Every time I stop for shave ice in Hawaii (or, more accurately, stop so my kids can get a shave ice), I wonder “where did this stuff come from?” After all, it could be called the most popular snack in the islands.
Elsewhere on the mainland, you’ll find shave ice for sure (or snow cones as the’re called). But, I can’t recall ever seeing a store dedicated solely to shave ice. And, it certainly wasn’t a staple for this girl who grew up in Georgia.
So, I thought I would learn about the history of this cool, sweet snack. And, this is what I found:
According to the Honolulu Star Advertiser, shave ice came to Hawaii by way of sugar plantation laborers from Okinawa and other parts of Japan, where eating kaki- gori — the Japanese term for sweetened shaved ice — dates to the royal families of the Heian period.
The paper reports that Japanese immigrants opened small stores to serve plantation workers in the early 1900s, some of which sold shave ice. By the 1950s shave ice was sold regularly at many Japanese-owned mom-and-pops such as M. Matsumoto Grocery Store on the North Shore. Now operating as Matsumoto Shave Ice, the place continues to be so popular that waits can stretch past a half-hour.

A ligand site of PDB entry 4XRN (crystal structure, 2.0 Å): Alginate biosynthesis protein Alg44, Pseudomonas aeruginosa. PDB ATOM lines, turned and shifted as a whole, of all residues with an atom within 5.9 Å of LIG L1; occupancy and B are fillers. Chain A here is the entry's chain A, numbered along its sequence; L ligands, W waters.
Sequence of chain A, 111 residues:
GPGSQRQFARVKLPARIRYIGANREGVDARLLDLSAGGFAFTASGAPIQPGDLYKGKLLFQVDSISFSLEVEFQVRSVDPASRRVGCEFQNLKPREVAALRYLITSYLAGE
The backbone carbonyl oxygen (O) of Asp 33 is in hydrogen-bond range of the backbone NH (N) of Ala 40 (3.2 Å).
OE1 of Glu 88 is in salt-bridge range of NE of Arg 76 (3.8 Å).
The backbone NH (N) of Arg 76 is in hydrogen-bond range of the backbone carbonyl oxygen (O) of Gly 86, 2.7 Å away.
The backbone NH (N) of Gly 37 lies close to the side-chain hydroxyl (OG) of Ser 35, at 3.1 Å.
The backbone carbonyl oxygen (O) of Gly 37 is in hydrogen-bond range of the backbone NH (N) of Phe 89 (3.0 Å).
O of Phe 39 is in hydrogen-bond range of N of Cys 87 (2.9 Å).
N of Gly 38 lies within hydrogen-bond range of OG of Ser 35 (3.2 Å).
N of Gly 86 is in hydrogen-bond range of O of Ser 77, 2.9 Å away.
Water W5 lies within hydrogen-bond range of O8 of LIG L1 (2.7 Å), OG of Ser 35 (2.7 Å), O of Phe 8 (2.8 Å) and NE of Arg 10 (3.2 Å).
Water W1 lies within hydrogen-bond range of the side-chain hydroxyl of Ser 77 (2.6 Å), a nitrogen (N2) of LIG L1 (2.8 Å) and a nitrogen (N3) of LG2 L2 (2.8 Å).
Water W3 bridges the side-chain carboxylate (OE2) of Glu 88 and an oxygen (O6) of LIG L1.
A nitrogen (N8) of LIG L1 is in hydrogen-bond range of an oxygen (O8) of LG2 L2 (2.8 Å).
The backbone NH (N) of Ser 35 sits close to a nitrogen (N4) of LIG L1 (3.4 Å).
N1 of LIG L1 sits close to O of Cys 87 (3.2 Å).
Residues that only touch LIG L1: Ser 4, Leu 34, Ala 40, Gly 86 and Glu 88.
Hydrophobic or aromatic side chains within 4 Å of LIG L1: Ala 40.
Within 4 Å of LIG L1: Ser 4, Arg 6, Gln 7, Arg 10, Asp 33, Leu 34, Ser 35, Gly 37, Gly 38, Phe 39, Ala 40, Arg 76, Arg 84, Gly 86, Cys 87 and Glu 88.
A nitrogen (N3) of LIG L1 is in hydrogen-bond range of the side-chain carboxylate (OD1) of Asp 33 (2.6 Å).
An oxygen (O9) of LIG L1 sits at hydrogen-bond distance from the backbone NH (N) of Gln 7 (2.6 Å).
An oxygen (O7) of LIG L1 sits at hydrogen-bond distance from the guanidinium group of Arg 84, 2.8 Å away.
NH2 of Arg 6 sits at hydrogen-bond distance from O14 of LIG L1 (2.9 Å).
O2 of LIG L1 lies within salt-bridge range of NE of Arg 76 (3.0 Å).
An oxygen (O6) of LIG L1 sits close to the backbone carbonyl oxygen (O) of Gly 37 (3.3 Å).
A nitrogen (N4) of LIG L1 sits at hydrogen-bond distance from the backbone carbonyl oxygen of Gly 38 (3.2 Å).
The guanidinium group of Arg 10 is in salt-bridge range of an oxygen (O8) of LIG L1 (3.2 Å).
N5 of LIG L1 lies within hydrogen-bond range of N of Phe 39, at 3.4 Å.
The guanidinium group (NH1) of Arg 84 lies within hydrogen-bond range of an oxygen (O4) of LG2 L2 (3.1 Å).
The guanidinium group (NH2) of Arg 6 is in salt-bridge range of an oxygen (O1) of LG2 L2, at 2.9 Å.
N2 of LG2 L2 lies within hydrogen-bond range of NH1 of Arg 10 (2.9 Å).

So, what makes a good shave ice? Steven Parker told the paper that a good shave ice begins with a machine that has a sharp blade and a block of ice that has been tempered on the counter or in the refrigerator so it has a sheen from melting a bit.
According to the paper, the goal is to create soft flakes that resemble fresh snow and can absorb generous pours of syrup. Pebbles of crushed ice, which make up the snow cones of countless mainland American county fairs, are so hard that the syrup drains to the bottom of the cup.
A skilled shaver must have the patience of a good barista, Parker told the Honolulu Star Advertiser, catching the ice as it falls from the blade and gently packing the flakes into a dome firm enough to hold syrup but still soft enough that it will yield easily to a spoon.